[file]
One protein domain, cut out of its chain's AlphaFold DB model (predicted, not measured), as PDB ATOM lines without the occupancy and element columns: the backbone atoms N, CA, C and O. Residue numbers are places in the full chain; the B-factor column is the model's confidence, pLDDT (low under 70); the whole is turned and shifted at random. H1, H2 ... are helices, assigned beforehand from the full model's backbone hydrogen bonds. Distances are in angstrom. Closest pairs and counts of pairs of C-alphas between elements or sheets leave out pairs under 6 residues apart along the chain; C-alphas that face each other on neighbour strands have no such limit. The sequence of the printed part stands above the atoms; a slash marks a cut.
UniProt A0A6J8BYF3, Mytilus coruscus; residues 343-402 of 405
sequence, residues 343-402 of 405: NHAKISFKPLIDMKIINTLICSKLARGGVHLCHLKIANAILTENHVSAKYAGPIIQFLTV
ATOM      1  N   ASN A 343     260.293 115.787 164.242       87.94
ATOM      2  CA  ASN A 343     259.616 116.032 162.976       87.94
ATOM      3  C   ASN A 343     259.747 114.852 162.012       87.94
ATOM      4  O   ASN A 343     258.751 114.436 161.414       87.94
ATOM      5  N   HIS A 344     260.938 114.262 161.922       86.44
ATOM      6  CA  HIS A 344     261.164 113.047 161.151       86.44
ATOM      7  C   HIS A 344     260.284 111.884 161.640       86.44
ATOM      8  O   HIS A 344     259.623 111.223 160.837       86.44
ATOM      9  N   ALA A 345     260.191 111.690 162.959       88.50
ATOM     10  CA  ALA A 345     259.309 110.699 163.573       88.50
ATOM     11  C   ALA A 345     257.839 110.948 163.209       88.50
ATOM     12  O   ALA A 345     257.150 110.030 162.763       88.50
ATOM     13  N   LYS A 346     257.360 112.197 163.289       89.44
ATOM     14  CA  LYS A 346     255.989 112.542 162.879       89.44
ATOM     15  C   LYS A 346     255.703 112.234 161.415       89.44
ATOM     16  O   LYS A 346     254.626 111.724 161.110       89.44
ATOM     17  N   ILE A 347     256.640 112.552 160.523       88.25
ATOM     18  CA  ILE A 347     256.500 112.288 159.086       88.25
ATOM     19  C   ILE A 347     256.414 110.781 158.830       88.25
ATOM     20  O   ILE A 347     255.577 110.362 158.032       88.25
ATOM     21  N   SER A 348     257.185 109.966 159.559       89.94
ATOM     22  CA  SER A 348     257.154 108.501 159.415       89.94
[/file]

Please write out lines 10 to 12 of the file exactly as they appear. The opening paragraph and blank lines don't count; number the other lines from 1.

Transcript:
ATOM      8  O   HIS A 344     259.623 111.223 160.837       86.44
ATOM      9  N   ALA A 345     260.191 111.690 162.959       88.50
ATOM     10  CA  ALA A 345     259.309 110.699 163.573       88.50